Science Fiction is hit or miss for me. I enjoy the imagery and special effects associated with the genre, but if the plot is mired in the technicalities or minutiae of science, it tends to go over my head. When it came to Interstellar, it was director Christopher Nolan (The Dark Knight Rises) that got my attention. I’m a big fan of his work, so the mere attachment of his name to a project is enough for me to consider checking it out. Moreover, star Matthew McCounaghey (Dallas Buyers Club) made quite the case for the film while making the rounds on its press junket.

The film opens in an unspecified future time, when the world has been ravaged by famine. The entire globe is struggling for resources, and in America corn is the only remaining crop after what appears to be a devastating drought. McCounaghey stars as Cooper, a former pilot and father to a teenaged boy and adolescent daughter. They live in America’s heartland, where an omnipresent layer of thick dust serves as a reminder of lost vegetation. Cooper is a loving, doting father and he staunchly defends his children, particularly his daughter Murphy. “Murph,” as she is affectionately known, has a fiercely independent spirit and idolizes her father. She is curious, and believes their home is being visited by a supernatural force with which she communicates via Morse code. Their future is uncertain, but Cooper has carved out a life for his family, including his late wife’s father Donald (John Lithgow, This Is 40).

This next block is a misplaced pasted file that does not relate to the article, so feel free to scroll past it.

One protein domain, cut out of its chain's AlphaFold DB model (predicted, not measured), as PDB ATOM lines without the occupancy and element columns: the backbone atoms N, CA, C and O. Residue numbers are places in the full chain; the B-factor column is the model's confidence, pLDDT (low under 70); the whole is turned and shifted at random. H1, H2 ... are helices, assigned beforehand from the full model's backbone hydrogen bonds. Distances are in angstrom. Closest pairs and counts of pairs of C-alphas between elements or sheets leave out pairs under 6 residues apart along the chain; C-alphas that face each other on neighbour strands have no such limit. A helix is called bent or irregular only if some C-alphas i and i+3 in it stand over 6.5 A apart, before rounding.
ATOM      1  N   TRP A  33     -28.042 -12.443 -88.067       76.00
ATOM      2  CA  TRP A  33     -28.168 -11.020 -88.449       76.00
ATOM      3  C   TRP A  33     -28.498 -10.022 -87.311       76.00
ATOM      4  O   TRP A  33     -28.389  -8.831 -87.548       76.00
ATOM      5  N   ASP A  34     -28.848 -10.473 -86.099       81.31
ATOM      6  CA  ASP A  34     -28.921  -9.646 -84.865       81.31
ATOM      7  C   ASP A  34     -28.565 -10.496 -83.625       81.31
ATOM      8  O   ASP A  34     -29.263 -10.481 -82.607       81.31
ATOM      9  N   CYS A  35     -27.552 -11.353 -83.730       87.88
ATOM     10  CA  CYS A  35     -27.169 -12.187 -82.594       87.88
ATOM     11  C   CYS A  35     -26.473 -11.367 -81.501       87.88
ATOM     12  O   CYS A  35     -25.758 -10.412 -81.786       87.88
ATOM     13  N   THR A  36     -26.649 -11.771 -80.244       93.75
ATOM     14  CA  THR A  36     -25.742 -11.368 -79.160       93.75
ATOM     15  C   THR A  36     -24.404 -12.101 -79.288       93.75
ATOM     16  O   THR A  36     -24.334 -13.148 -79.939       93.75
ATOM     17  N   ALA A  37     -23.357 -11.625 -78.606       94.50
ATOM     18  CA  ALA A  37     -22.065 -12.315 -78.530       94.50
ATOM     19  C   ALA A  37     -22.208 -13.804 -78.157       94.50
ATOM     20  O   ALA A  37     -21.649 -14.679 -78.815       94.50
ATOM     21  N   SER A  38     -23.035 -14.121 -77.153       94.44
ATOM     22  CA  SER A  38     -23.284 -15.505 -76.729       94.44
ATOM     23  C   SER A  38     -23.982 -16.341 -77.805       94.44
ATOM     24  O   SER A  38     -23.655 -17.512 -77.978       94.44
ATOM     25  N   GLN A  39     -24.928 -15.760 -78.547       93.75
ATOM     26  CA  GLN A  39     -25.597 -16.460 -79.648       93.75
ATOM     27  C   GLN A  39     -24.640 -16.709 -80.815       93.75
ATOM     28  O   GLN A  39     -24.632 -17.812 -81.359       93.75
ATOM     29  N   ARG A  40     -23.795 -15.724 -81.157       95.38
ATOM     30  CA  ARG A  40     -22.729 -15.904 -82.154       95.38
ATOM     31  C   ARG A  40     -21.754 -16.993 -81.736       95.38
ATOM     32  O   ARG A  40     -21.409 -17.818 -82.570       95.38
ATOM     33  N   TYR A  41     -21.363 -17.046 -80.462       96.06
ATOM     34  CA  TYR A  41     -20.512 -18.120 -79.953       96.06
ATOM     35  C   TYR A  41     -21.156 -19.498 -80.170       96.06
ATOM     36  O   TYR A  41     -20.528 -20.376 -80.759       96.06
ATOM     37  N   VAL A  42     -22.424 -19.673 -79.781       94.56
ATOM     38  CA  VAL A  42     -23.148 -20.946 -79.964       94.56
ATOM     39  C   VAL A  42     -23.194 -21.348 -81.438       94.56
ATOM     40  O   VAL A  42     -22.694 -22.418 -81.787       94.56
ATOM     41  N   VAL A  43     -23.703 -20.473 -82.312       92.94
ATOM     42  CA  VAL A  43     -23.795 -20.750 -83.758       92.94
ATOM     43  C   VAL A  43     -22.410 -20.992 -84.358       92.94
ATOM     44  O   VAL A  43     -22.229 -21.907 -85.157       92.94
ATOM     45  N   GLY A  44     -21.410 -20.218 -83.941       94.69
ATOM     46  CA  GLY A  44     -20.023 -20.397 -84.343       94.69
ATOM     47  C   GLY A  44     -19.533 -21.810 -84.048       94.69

One day after communicating with the apparition, Murphy reveals a “message” from the otherworldly visitor. The message leads them to a hidden NASA location, where they are made privy to a master plan for the population’s survival. A scientist named Brand (Michael Caine, Now You See Me) and his daughter (Anne Hathaway, Les Misérables) explain the options to Cooper, whose expertise as a former pilot proves valuable to the scientists and astronauts. Cooper determines that he will execute their mission, traveling to the outer reaches of space in hopes of finding a planet that can sustain human life after Earth becomes uninhabitable.

Well folks, we’ve just about reached the limits of my comprehension, because I couldn’t recount the finer points of the plot if you paid me. I had a very basic understanding, but for me the film’s strength lay in its emotional portrayal of a father who is faced with an unbelievable moral dilemma. Cooper’s decision to travel in space has mammoth repercussions, not the least of which is the temporary abandonment of his family for the greater good of humanity. He has every intention of returning, but the mission is risky and time elapses quite differently in space than it does on Earth.

McCounaghey proves once again that he has the emotional depth to convey the most vulnerable aspects of the human condition. Cooper was courageous, yet frightened, self-interested, but capable of immense sacrifice. My only negative observation of his body of work is that he has yet to ditch his omnipresent Southern twang, though it was not out of place here. He has turned his career around, and there are no discernible signs of regression. Although this was ostensibly a big budget movie, he still chose a vehicle that allowed him to sink his teeth into the emotional elements of his character. Hathaway was also effective, and she too was successful at evoking empathy in the viewer. Finally, Jessica Chastain’s (Mama) performance was worth mentioning. She portrayed Murphy as an adult, and the casting was superb. Although it wavered momentarily, the bond that she shared with her father held the film together, especially when I felt bogged down by the science.

This is another movie that may not be for everyone. The film’s first act focuses on Cooper’s family, and the middle act markedly shifts to another realm. At just under three hours, I had to make an effort to focus on what was happening, particularly when the more nebulous aspects of the storyline emerged. Fortunately, the movie’s emotionality and the talented cast kept me invested. Grade: B+